South Carolina Republican Rep. Joe Wilson last night endorsed former Minnesota Gov. Tim Pawlenty for president. Wilson is the Congressman who once famously shouted “You lie” to President Barack Obama during a presidential speech to a joint session of Congress in 2009. He also happens to represents a sizable district in an important primary state.
“Gov. Pawlenty is the best man to get our nation on the right track,” Wilson said in a news release. “As South Carolinians get to know Gov. Pawlenty, as I have, they will see someone with a remarkable record of conservative accomplishments in a politically tough state for Republicans and someone who has the kind of bold vision for America’s future that we need to defeat Barack Obama.”
Pawlenty has staked his campaign on truth-telling, promising to deliver the facts, however difficult they are to hear. At least one left-leaning blogger is not buying it. Of Pawlenty’s hard truths, the Washington Post’s Ezra Klein writes:
I want to propose a new rule: If you’re telling your audience what they want to hear, you can’t present yourself as telling hard truths. And yes, I’m looking at you, Gov. Pawlenty. …
But what the rise of the Tea Party and the general groundswell of grassroots involvement among individual Americans clamoring for fiscal responsibility and the plain exposition of the Founding philosophy ought to have taught Klein — and seems to have taught politicians like Pawlenty — is that 2012 might actually be that rare election in which “what the audience wants to hear” and “hard truths” are one and the same (at least, I really, really hope so!). (Plus, as an aside, what Klein considers true and would have Pawlenty say — that economic stimulus policies like a full payroll tax cut are actually effective — is a matter of his opinion and one with which plenty of experts disagree.) That’s not to say Pawlenty hasn’t or won’t pander to his base at any point in his campaign, but it is to say he’s on the right track with his “Tell the Truth” speaking tour.
But Pawlenty wasn’t the first to set the truth trend. In a video to introduce his budget, Rep. Paul Ryan (R-Wis.) baldly stated, “Washington has not been telling you the truth [about entitlements].” In September 2010, New Jersey Gov. Chris Christie delivered a rousing speech to about 7,500 firefighters — after he informed them he planned to cut their pensions. “For 20 years,” he said, “governors have come into this room and lied to you, promised you benefits that they had no way of paying for, making promises they knew they couldn’t keep, and just hoping that they wouldn’t be the man or woman left holding the bag. I understand why you feel angry and betrayed and deceived by those people. Here’s what I don’t understand. Why are you booing the first guy who came in here and told you the truth?”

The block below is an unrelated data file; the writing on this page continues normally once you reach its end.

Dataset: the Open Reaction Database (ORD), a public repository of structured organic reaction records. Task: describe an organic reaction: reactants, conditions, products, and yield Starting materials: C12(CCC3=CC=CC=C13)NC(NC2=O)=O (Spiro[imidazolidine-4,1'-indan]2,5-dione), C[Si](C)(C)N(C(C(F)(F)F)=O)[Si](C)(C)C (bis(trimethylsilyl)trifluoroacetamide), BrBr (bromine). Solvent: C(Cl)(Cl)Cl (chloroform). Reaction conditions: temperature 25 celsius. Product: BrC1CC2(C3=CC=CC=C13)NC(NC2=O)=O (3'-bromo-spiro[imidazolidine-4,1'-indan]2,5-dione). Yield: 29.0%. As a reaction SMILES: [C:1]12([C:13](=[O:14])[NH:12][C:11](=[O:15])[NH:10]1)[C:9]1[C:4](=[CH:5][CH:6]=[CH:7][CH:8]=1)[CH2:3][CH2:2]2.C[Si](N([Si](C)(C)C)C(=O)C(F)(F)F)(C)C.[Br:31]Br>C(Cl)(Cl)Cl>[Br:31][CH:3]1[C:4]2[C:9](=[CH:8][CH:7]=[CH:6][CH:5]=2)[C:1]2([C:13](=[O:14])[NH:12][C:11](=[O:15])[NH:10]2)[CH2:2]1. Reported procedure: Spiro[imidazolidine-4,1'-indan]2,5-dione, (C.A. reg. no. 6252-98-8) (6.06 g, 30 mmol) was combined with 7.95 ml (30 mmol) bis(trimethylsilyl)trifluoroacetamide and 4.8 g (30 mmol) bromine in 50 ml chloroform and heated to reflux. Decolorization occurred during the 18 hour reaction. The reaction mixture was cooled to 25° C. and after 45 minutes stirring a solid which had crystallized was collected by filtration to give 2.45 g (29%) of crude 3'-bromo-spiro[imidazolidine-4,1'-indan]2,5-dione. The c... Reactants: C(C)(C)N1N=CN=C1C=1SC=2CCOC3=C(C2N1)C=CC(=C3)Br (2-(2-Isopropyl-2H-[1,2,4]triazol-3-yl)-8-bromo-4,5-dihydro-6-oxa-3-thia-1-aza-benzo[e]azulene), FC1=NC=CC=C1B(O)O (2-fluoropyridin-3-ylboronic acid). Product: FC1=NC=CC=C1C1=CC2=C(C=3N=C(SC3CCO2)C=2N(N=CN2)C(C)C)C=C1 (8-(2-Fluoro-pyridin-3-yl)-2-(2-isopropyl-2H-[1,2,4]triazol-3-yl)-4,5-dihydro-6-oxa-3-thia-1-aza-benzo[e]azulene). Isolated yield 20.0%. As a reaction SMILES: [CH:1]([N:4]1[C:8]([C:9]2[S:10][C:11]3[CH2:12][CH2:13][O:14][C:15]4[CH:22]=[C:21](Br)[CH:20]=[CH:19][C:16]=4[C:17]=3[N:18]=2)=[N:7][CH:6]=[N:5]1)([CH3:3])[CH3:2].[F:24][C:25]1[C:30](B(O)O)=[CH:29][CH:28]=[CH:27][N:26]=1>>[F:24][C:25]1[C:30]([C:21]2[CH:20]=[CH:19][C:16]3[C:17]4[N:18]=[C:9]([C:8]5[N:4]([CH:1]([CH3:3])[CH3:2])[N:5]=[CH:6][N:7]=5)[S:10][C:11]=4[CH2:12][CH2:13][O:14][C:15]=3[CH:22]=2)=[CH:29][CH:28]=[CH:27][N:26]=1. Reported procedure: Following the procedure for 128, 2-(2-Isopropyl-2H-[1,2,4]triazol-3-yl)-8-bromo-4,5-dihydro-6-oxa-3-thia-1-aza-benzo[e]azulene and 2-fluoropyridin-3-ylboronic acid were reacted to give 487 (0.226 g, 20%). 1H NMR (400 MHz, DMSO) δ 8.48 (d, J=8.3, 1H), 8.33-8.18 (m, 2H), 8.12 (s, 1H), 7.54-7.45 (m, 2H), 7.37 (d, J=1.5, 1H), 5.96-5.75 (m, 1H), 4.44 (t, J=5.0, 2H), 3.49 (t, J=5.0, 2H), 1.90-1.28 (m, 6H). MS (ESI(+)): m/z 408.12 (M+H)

These sorts of frank admissions — the same candor that compelled Wilson to cry “You lie” to Obama — are most refreshing when they’re more than mere rhetoric, when, say, they precede a political move (like releasing a controversial budget or cutting firefighter pensions) that could cost the speaker something. Voters will only really know how committed Pawlenty is to the truth as his campaign goes on, by whether he demonstrates he’s willing to lose for it, as well as to win. But earning the endorsement of someone who can easily spot a liar — and actually call him out on it — seems like a good starting sign.